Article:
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Keyhole surgery on baby

Surgeons at the Cayman Islands Hospital have made medical history by performing laparoscopic or “keyhole” surgery on a three-week-old patient suffering from pyloric stenosis, a digestive disorder in newborns, which keeps food from moving into the intestines.

Sacha and Fitzroy Miller, parents of little Sariah Miller, said they became terrified after their newborn begun projectile vomiting over an extended period. They took her to see the paediatrician at the Cayman Islands Hospital where with help of an ultrasound examination Sariah was diagnosed with pyloric stenosis. Her excessive, projectile vomiting had resulted in severe dehydration and also in a hold up in her weight gain and development.

The paediatrician explained to the Millers that to treat this condition a surgical procedure would be necessary. A public-private partnership including Private Consultant Surgeon Dr Zoltan Szucs, HSA paediatrician Dr Chela Lamsee-Ebanks and a multidisciplinary team including, operating room and pediatric staff at the Cayman Islands Hospital met to review the case and the clinical intervention necessary to provide the quality medical care and immediate attention Sariah needed.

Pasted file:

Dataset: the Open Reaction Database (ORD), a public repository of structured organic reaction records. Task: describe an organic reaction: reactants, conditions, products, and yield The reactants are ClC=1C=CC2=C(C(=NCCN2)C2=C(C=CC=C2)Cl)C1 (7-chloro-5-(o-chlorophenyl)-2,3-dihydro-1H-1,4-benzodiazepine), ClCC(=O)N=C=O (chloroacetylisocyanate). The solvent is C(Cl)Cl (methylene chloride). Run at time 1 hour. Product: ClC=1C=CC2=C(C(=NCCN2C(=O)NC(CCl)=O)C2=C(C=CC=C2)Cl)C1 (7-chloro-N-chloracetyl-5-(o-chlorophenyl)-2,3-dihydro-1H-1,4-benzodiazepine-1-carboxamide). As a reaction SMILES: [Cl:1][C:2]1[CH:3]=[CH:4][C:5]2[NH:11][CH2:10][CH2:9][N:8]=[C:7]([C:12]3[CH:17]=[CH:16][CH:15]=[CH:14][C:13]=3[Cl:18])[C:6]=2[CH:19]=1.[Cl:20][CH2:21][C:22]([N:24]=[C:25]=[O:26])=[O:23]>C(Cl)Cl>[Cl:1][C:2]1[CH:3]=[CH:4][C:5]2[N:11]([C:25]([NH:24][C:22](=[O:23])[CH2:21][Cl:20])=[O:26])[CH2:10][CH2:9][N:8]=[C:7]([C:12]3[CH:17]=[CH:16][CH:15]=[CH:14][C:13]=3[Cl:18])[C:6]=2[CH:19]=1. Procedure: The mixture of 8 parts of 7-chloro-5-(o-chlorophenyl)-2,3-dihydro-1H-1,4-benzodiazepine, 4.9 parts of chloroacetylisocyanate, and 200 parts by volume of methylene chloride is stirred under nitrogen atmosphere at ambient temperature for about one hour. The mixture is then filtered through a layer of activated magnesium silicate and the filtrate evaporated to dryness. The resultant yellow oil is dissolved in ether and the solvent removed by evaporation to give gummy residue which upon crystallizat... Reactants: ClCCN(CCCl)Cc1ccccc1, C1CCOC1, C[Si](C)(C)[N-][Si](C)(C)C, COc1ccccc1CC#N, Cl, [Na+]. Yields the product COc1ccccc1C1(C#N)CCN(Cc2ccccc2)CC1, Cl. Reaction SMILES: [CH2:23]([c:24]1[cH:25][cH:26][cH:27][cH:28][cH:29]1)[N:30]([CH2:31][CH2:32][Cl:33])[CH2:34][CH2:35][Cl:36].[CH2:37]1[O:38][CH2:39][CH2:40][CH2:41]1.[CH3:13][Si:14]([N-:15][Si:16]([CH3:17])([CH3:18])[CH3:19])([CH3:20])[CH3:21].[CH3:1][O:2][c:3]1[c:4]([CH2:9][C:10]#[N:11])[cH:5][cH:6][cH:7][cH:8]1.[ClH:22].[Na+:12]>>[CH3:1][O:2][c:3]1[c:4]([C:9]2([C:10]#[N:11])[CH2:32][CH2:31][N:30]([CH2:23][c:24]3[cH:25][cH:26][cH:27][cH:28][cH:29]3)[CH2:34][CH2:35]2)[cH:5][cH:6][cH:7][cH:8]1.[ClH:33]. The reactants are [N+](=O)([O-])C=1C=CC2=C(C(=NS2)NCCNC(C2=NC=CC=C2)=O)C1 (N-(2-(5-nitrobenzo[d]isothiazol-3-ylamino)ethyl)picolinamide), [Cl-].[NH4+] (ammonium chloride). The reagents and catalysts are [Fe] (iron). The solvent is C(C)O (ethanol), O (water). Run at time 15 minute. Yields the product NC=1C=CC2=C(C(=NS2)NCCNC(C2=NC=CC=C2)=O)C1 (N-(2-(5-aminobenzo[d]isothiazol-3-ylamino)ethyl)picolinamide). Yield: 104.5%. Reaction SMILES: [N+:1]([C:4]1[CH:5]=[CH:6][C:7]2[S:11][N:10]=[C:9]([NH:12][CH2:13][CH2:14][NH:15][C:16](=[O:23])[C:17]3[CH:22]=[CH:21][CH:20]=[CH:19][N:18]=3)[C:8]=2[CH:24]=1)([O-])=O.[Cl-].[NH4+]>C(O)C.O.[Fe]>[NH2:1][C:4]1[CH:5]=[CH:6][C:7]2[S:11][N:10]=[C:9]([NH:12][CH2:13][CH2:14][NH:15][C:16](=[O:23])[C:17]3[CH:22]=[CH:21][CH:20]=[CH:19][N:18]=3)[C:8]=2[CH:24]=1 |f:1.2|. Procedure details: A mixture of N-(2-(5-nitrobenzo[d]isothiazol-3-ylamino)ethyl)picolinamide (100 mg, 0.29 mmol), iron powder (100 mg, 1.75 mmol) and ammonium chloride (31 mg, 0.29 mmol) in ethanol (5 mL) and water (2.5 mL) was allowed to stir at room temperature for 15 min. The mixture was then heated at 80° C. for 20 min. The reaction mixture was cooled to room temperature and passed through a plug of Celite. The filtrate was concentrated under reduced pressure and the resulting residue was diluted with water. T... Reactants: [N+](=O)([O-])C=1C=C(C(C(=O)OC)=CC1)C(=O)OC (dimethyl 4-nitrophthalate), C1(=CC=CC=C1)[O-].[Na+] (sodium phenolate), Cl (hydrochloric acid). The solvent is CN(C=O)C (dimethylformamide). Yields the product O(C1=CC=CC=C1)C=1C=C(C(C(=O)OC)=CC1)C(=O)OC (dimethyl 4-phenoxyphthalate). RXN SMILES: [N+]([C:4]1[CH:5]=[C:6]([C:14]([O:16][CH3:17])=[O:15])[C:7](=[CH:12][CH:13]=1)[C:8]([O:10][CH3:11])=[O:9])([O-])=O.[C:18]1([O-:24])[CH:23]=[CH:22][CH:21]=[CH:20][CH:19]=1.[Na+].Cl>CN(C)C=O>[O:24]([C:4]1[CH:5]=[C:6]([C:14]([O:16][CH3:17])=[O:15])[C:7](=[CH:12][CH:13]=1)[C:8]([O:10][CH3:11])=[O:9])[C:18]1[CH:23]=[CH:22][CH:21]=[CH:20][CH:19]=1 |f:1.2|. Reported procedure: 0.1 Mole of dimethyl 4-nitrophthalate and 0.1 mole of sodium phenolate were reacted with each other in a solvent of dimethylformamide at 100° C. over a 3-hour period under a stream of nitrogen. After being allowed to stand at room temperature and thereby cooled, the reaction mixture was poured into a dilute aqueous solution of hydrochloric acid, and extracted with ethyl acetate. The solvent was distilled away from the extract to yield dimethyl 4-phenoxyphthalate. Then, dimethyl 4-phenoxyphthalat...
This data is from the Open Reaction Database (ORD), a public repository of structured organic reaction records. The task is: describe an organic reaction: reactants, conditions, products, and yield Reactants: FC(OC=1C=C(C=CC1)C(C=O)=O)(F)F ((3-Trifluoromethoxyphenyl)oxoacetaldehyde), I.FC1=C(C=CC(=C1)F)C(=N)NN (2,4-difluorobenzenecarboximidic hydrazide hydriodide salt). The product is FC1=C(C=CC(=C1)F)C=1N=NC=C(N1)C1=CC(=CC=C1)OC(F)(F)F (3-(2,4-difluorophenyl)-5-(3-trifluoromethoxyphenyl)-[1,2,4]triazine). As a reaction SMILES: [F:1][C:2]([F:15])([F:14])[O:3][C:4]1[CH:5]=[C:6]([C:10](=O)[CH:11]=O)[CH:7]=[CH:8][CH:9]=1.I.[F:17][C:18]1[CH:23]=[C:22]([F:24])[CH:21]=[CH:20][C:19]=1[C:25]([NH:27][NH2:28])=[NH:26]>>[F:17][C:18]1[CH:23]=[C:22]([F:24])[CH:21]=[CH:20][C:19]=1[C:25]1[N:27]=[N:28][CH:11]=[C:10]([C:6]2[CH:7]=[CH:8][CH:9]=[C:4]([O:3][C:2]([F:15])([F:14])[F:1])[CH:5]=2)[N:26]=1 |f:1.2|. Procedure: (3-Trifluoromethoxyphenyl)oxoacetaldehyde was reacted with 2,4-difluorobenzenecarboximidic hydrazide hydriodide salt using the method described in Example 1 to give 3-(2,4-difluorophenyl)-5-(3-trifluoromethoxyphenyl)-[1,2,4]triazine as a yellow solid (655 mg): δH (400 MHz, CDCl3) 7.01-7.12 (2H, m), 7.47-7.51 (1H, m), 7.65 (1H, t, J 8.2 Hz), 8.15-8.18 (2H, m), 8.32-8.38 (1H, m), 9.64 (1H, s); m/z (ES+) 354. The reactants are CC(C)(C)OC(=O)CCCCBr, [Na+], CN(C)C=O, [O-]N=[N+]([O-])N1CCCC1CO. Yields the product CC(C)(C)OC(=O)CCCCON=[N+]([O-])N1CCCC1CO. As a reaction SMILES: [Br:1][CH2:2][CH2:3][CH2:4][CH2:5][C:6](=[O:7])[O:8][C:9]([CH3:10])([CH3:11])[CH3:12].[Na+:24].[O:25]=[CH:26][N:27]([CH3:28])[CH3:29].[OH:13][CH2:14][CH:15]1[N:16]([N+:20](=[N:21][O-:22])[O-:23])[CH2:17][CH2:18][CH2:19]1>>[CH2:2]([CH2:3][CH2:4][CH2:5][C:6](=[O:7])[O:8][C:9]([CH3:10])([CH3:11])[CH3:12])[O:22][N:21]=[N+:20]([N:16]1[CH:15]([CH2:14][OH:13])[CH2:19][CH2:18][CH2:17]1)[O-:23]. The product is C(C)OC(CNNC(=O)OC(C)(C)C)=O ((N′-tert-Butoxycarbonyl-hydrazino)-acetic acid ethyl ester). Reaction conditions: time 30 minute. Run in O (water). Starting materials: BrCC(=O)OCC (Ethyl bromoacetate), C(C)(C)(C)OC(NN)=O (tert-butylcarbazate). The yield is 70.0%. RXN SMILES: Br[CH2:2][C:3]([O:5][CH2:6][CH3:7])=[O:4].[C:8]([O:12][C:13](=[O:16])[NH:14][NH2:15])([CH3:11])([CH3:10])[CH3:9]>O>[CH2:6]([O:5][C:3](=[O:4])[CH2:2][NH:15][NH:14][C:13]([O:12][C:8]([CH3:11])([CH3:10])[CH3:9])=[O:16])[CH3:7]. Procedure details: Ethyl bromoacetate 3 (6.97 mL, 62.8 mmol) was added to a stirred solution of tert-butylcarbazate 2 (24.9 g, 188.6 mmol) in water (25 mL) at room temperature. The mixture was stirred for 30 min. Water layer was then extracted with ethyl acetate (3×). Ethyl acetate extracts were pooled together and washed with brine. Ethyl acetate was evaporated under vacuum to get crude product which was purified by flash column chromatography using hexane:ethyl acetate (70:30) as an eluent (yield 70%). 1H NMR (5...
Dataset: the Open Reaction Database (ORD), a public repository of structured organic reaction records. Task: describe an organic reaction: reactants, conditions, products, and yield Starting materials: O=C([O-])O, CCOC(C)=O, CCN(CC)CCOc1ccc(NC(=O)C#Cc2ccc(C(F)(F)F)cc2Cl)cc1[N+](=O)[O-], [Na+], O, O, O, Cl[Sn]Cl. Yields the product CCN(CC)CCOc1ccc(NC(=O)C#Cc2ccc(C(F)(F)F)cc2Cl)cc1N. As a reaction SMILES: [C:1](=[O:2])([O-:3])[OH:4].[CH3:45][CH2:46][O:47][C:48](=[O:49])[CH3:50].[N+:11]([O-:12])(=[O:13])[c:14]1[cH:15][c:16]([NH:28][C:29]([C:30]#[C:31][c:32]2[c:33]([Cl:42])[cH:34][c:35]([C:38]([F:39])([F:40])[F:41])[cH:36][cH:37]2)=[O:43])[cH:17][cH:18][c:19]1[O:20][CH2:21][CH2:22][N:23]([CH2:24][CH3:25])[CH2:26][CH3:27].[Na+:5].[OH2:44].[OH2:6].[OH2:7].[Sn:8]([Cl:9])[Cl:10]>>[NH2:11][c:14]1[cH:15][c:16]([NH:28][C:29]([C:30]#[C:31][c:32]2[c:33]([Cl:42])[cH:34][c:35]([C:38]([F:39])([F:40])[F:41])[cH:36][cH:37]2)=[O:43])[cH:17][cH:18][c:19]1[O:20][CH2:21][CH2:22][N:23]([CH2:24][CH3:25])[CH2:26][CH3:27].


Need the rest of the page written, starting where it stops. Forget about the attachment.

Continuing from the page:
Dr Chela Lamsee-Ebanks, Sacha Miller with baby Sariah Miller and Dr Zoltan Szucs

She was able to feed the same day after her operation. Her mother said: “She did well through the surgery and I am grateful that it is over. She is doing great and functioning as a regular baby should. I want to thank God and all the staff of the Cayman Islands Hospital.”

In severe cases and if left untreated, pyloric stenosis can lead to the death of an infant. In the Cayman Islands, it occurs between 5-10 newborns per year on average. Previously, local physicians occasionally performed open surgery on infants at the Cayman Islands Hospital, but most commonly, they were transferred overseas for surgery.

Commenting on the service they received at the hospital, the Millers said they felt the staff that worked both day and night put their hearts into the care they provided and treated their child as if she was their own.

“I am glad that we are able to provide such service at the Cayman Islands Hospital and thank the management team of the HSA for providing the background and conditions of this procedure, including highly specialised instrumentation, OR and hospital facilities, but most importantly, passionate and appropriately trained staff,” said Dr. Szucs.

Laparoscopic surgery is a minimally invasive procedure that involves small keyhole incisions made on the stomach resulting in a shorter recovery time, reduced chance of early and late potential complications and improved cosmetic results in comparison to the traditional open surgery approach. The procedure was performed with special micro instruments; scars were practically invisible at Sariah’s three-week follow-up.

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